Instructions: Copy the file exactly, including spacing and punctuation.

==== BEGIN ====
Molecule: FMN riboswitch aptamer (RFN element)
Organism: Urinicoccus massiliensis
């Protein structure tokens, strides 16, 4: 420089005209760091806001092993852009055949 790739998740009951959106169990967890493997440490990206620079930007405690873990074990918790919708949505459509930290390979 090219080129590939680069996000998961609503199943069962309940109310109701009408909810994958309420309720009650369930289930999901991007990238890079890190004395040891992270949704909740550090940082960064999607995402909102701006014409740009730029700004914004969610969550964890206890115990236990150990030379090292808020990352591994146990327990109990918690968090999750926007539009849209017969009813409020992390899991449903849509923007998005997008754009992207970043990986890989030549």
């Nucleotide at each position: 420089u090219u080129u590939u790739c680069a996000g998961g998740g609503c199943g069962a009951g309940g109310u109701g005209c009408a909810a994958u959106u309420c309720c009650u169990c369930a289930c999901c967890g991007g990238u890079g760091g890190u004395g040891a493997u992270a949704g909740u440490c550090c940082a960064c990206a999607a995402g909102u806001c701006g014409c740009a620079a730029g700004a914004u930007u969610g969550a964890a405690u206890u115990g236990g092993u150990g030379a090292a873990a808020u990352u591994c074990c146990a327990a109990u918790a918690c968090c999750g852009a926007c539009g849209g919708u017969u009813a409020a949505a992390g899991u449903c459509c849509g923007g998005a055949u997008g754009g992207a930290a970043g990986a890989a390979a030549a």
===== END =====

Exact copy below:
Molecule: FMN riboswitch aptamer (RFN element)
Organism: Urinicoccus massiliensis
């Protein structure tokens, strides 16, 4: 420089005209760091806001092993852009055949 790739998740009951959106169990967890493997440490990206620079930007405690873990074990918790919708949505459509930290390979 090219080129590939680069996000998961609503199943069962309940109310109701009408909810994958309420309720009650369930289930999901991007990238890079890190004395040891992270949704909740550090940082960064999607995402909102701006014409740009730029700004914004969610969550964890206890115990236990150990030379090292808020990352591994146990327990109990918690968090999750926007539009849209017969009813409020992390899991449903849509923007998005997008754009992207970043990986890989030549």
């Nucleotide at each position: 420089u090219u080129u590939u790739c680069a996000g998961g998740g609503c199943g069962a009951g309940g109310u109701g005209c009408a909810a994958u959106u309420c309720c009650u169990c369930a289930c999901c967890g991007g990238u890079g760091g890190u004395g040891a493997u992270a949704g909740u440490c550090c940082a960064c990206a999607a995402g909102u806001c701006g014409c740009a620079a730029g700004a914004u930007u969610g969550a964890a405690u206890u115990g236990g092993u150990g030379a090292a873990a808020u990352u591994c074990c146990a327990a109990u918790a918690c968090c999750g852009a926007c539009g849209g919708u017969u009813a409020a949505a992390g899991u449903c459509c849509g923007g998005a055949u997008g754009g992207a930290a970043g990986a890989a390979a030549a």